What do you know about Uayma? If you can answer this question, you may think of its distinctive church and its particular look, which makes it so recognizable and unique in Yucatán. But in Uayma there’s more to discover than just the very Instagram-friendly former convent of St. Dominic.
In this village, 20 minutes northwest of Valladolid, there’s also a living tradition, passed down generation after generation: workshop Najil K’at, led by master potter Emilio Espadas Dzul. Like many artisans, for Don Emilio pottery is a family affair. He picked up the skill from his aunt, Juana Dzul Cob (†), better known as Juanita; a pioneer of local pottery who was also celebrated for her exquisite pieces and her skill at bringing them to life. This is made even more impressive considering Doña Juanita learned the craft using a man-powered potter’s wheel: her whole life, she used a pre-Hispanic wheel, known to the family as K’abal, which she turned using her feet.
That’s how Don Emilio got started as well; amused, he agrees to show off his skill. Once you’ve had the chance to see him turn the wheel, you won’t be at all surprised that his store holds such a wide variety of exquisitely delicate clay pieces. Each of them is perfectly imperfect: they’re clearly handmade, one by one, but with a level of craftsmanship that makes you wonder whether truly no casts were involved (they weren’t).
Walking into Najil K’at is an exercise in self-restraint: you’ll want to take everything home. A set of coasters, because you can never have too many; a few marbles, because they’re super cute and you can probably use them to play Chinese checkers; tequila glasses, even if you don’t even like tequila. Maybe a clay Alux instead, so the figurine will guard your home or business, as the Espadases say Aluxes guard theirs.
But Najil K’at isn’t only a store; it’s also a family workshop, led by Don Emilio, but also his brothers, their respective wives, their children and spouses, and their grandchildren. The calm, pleasant disposition of the Espadas family alone is good reason to visit the Najil K’at pottery workshop in Uayma, but the workshop itself is a beautiful place to spend a day (or many) developing a new skill, enjoying the sound of the wind and the birds in the trees, and marveling at how nice the temperature is, even in Yucatán’s hottest months, despite being so close to a literal oven.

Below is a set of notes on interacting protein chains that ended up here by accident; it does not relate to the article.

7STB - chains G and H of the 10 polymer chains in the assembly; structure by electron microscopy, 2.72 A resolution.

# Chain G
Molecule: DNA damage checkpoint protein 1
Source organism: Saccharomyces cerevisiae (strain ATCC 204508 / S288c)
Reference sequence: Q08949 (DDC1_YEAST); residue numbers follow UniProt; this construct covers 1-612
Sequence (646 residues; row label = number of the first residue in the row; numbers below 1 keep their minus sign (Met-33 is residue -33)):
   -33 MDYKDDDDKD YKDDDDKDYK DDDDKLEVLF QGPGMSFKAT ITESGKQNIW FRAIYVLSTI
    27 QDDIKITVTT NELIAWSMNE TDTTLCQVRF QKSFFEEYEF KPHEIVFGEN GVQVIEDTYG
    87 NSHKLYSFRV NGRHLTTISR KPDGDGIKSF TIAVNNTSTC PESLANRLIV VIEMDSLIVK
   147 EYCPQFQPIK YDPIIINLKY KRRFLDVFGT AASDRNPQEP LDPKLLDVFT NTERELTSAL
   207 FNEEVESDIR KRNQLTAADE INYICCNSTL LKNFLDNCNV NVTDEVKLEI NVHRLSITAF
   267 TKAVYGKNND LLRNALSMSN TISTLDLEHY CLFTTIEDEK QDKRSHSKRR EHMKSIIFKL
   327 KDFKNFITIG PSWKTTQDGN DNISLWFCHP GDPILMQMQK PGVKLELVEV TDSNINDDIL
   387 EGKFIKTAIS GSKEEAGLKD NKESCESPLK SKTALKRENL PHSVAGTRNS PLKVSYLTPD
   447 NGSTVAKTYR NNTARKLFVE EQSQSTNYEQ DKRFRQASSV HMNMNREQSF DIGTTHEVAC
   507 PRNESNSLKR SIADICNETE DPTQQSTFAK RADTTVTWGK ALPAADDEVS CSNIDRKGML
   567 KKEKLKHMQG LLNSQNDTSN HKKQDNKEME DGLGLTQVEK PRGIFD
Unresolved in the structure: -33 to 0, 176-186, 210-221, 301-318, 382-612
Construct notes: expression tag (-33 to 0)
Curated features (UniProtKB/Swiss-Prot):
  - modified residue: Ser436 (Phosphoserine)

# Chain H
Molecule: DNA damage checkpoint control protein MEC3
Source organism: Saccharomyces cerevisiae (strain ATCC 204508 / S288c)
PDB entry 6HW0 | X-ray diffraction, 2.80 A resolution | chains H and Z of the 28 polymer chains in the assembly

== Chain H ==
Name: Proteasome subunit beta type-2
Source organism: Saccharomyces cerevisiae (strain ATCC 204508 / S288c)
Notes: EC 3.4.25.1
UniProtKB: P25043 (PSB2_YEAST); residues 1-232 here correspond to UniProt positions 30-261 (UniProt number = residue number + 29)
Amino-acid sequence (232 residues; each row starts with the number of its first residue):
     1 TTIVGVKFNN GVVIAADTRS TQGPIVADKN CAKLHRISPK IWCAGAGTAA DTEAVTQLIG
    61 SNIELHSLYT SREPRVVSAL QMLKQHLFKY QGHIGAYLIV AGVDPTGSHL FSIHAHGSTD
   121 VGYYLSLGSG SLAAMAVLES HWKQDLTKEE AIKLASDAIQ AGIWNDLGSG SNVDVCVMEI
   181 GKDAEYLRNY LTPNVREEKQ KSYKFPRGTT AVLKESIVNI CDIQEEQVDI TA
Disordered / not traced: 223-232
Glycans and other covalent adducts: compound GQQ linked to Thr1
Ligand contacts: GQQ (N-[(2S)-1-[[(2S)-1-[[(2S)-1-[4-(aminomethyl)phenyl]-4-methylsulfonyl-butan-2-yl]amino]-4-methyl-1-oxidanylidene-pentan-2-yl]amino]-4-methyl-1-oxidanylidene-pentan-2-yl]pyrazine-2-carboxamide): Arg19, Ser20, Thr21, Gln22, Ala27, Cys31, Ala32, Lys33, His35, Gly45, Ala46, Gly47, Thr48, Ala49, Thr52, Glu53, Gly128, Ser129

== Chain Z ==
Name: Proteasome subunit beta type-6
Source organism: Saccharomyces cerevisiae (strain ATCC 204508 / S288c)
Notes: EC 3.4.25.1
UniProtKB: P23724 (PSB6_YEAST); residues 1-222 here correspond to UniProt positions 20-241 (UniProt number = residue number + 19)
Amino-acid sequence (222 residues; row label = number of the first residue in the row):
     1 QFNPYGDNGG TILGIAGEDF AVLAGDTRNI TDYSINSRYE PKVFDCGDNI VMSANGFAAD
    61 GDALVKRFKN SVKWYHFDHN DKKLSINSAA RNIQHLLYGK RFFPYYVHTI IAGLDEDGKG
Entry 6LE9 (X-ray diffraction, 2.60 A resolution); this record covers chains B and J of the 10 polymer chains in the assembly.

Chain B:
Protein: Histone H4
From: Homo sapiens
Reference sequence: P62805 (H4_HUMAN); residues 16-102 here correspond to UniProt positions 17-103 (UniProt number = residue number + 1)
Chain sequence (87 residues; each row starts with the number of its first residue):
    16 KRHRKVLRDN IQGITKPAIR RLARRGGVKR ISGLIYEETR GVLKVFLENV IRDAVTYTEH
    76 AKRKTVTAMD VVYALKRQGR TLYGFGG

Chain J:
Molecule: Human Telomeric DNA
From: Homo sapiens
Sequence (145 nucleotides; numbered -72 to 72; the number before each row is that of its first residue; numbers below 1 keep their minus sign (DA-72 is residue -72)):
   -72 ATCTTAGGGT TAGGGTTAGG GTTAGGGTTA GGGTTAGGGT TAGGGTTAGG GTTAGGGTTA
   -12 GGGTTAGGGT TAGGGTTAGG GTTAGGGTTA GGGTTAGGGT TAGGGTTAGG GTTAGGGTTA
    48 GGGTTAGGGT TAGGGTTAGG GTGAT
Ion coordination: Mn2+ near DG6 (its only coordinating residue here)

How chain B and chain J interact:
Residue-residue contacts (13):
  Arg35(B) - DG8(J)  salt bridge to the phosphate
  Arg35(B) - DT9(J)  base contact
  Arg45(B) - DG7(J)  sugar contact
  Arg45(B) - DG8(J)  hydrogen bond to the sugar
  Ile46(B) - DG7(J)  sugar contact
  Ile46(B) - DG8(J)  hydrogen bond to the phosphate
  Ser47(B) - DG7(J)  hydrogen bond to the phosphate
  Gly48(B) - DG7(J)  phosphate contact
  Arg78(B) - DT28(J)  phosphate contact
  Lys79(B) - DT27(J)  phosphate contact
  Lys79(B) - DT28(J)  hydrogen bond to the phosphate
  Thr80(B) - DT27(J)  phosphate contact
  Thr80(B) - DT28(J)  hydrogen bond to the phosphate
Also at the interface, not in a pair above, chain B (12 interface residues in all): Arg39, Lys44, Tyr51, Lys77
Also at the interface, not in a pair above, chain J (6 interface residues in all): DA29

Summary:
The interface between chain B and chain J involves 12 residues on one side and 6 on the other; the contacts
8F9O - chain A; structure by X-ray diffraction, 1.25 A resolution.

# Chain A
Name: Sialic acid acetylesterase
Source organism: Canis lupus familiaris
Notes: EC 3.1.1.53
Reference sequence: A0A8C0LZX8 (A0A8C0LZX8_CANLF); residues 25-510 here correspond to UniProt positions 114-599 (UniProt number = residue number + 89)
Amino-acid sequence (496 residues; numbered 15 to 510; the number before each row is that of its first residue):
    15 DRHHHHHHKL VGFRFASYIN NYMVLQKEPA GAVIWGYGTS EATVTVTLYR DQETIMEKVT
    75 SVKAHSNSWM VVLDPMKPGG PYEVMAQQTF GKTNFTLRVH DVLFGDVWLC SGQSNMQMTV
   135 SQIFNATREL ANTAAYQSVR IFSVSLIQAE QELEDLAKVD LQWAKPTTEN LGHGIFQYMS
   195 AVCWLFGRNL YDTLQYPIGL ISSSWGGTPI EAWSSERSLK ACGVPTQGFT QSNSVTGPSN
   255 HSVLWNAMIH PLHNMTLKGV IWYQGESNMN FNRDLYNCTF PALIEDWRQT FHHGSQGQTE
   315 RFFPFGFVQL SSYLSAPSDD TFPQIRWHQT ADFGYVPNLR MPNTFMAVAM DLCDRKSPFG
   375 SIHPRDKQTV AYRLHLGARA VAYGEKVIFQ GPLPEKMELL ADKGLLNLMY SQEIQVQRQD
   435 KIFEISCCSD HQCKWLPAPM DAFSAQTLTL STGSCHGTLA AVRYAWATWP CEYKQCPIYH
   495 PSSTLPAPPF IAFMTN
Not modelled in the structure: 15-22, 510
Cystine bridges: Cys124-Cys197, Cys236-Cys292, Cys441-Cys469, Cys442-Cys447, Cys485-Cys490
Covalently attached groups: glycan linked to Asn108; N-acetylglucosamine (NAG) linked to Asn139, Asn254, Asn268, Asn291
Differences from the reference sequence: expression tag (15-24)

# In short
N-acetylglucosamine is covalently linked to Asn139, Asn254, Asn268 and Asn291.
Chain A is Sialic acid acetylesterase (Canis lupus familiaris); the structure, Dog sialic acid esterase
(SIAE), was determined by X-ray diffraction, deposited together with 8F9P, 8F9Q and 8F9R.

Here, Don Emilio and his sons, Sergio and José Virgilio, share their skills and knowledge with anyone willing to learn. They’ll take you to see the kilns and the workshop where they create functional art pieces; they’ll tell you about Doña Juanita, and they’ll show you, beaming with pride, the works of their apprentices. These may include middle school students from Valladolid as easily as Mérida ladies looking to pick up a new hobby, travelers from all over the world looking for a different kind of tourist experience, or renowned artists who want to try working along with an equally talented colleague. All the works are on display, patiently waiting for the next step in their own process. You may notice there are leaves everywhere, and wonder how the wind blew them in so far, and why nobody has bothered to do some cleaning. The Espadases, wearing a patient smile, will be happy to explain.
Uayma does offer more than just a photo-stop. Come see for yourself and visit the store, take a class at the workshop, or even stay for a few days; due to apprentice demand, the Espadas family now offers eco-sustainable cabins which they now offer to travelers in general.
Pottery store and workshop and eco-sustainable cabins
Calle 27 x 22 y 26, Uayma
Tel. 984 105 7444 / 985 106 9308 / 985 107 0834
FB: Najilkat Uayma
By Alicia Navarrete
Communicologist born circumstantially in México City, but who says “uay” since 1985. Life has allowed me to see the world, which in turn has allowed me to discover how much I love the place where I live.
Photography by Alicia Navarrete, and Yucatán Today, for use in Yucatán Today.
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